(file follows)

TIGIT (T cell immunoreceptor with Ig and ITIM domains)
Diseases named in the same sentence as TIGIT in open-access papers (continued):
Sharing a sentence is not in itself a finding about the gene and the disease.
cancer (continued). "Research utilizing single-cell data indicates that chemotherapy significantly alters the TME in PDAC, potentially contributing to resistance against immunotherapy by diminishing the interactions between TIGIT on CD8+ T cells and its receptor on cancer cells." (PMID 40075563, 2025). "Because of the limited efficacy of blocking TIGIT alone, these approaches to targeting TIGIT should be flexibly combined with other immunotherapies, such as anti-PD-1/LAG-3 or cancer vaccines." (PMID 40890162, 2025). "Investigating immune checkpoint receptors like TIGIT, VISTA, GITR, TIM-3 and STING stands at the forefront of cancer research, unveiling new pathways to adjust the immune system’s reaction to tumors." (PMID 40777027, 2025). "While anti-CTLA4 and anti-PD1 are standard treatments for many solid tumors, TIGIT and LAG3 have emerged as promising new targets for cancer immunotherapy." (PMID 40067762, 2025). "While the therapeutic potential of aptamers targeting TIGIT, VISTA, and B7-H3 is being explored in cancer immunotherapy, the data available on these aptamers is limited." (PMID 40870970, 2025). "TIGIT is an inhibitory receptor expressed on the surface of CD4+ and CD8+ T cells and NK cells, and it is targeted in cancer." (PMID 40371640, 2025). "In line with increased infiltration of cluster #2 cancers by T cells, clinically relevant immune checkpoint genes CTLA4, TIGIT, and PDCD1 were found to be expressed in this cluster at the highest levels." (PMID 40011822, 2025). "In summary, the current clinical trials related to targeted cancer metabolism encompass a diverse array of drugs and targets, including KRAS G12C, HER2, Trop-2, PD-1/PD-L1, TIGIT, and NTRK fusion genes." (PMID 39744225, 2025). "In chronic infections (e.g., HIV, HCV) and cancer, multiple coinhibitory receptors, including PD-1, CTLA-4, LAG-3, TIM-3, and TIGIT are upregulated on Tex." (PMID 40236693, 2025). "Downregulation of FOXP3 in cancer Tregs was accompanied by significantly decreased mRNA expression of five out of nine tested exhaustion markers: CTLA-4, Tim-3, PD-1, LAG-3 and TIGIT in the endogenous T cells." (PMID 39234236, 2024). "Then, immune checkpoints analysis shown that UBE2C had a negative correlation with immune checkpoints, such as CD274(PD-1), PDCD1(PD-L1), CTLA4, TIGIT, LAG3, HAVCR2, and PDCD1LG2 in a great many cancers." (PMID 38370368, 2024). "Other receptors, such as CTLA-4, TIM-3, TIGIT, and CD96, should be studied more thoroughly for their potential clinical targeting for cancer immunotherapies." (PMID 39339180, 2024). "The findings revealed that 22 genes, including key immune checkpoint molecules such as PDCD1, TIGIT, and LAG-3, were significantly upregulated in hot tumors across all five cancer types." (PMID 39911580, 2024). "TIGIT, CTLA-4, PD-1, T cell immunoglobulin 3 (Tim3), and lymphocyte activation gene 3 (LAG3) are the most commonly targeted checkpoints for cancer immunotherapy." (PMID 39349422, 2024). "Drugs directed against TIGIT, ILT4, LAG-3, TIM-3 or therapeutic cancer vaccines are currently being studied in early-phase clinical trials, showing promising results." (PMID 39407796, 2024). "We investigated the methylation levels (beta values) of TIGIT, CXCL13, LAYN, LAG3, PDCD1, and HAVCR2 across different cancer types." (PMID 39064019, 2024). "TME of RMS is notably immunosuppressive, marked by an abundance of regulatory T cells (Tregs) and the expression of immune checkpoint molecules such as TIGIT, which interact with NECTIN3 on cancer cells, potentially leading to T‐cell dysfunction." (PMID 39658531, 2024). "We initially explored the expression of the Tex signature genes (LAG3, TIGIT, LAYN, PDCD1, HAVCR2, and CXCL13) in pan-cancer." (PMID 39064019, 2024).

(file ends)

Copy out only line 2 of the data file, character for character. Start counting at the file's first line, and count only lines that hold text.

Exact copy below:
Diseases named in the same sentence as TIGIT in open-access papers (continued):